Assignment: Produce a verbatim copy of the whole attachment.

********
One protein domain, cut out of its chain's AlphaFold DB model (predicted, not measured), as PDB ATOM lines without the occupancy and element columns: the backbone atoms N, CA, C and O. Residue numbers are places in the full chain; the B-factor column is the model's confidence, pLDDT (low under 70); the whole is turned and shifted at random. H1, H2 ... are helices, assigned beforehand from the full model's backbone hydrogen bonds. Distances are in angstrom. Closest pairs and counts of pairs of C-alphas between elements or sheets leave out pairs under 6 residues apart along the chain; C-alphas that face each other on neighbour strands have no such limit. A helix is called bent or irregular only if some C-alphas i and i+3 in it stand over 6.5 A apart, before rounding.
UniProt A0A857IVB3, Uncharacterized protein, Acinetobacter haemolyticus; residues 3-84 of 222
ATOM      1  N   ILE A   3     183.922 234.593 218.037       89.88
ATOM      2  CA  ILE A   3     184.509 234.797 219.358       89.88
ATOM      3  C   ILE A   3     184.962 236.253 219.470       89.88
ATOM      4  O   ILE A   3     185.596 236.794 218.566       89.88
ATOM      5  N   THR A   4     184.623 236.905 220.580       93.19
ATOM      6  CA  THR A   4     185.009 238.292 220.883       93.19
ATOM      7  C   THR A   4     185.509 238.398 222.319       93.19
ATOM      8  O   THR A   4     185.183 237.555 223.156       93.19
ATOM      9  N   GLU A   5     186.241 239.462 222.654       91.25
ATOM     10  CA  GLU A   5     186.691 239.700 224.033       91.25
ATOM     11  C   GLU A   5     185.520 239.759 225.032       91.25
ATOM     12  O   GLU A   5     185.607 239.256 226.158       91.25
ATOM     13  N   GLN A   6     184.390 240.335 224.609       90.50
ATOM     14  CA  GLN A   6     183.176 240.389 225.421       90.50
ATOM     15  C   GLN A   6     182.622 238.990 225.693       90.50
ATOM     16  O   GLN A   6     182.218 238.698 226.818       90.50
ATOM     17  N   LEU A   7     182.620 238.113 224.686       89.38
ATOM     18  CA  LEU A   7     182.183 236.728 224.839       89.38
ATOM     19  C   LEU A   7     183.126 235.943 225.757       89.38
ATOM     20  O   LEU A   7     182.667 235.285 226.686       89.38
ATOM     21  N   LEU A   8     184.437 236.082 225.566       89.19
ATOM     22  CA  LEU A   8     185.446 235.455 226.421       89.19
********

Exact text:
One protein domain, cut out of its chain's AlphaFold DB model (predicted, not measured), as PDB ATOM lines without the occupancy and element columns: the backbone atoms N, CA, C and O. Residue numbers are places in the full chain; the B-factor column is the model's confidence, pLDDT (low under 70); the whole is turned and shifted at random. H1, H2 ... are helices, assigned beforehand from the full model's backbone hydrogen bonds. Distances are in angstrom. Closest pairs and counts of pairs of C-alphas between elements or sheets leave out pairs under 6 residues apart along the chain; C-alphas that face each other on neighbour strands have no such limit. A helix is called bent or irregular only if some C-alphas i and i+3 in it stand over 6.5 A apart, before rounding.
UniProt A0A857IVB3, Uncharacterized protein, Acinetobacter haemolyticus; residues 3-84 of 222
ATOM      1  N   ILE A   3     183.922 234.593 218.037       89.88
ATOM      2  CA  ILE A   3     184.509 234.797 219.358       89.88
ATOM      3  C   ILE A   3     184.962 236.253 219.470       89.88
ATOM      4  O   ILE A   3     185.596 236.794 218.566       89.88
ATOM      5  N   THR A   4     184.623 236.905 220.580       93.19
ATOM      6  CA  THR A   4     185.009 238.292 220.883       93.19
ATOM      7  C   THR A   4     185.509 238.398 222.319       93.19
ATOM      8  O   THR A   4     185.183 237.555 223.156       93.19
ATOM      9  N   GLU A   5     186.241 239.462 222.654       91.25
ATOM     10  CA  GLU A   5     186.691 239.700 224.033       91.25
ATOM     11  C   GLU A   5     185.520 239.759 225.032       91.25
ATOM     12  O   GLU A   5     185.607 239.256 226.158       91.25
ATOM     13  N   GLN A   6     184.390 240.335 224.609       90.50
ATOM     14  CA  GLN A   6     183.176 240.389 225.421       90.50
ATOM     15  C   GLN A   6     182.622 238.990 225.693       90.50
ATOM     16  O   GLN A   6     182.218 238.698 226.818       90.50
ATOM     17  N   LEU A   7     182.620 238.113 224.686       89.38
ATOM     18  CA  LEU A   7     182.183 236.728 224.839       89.38
ATOM     19  C   LEU A   7     183.126 235.943 225.757       89.38
ATOM     20  O   LEU A   7     182.667 235.285 226.686       89.38
ATOM     21  N   LEU A   8     184.437 236.082 225.566       89.19
ATOM     22  CA  LEU A   8     185.446 235.455 226.421       89.19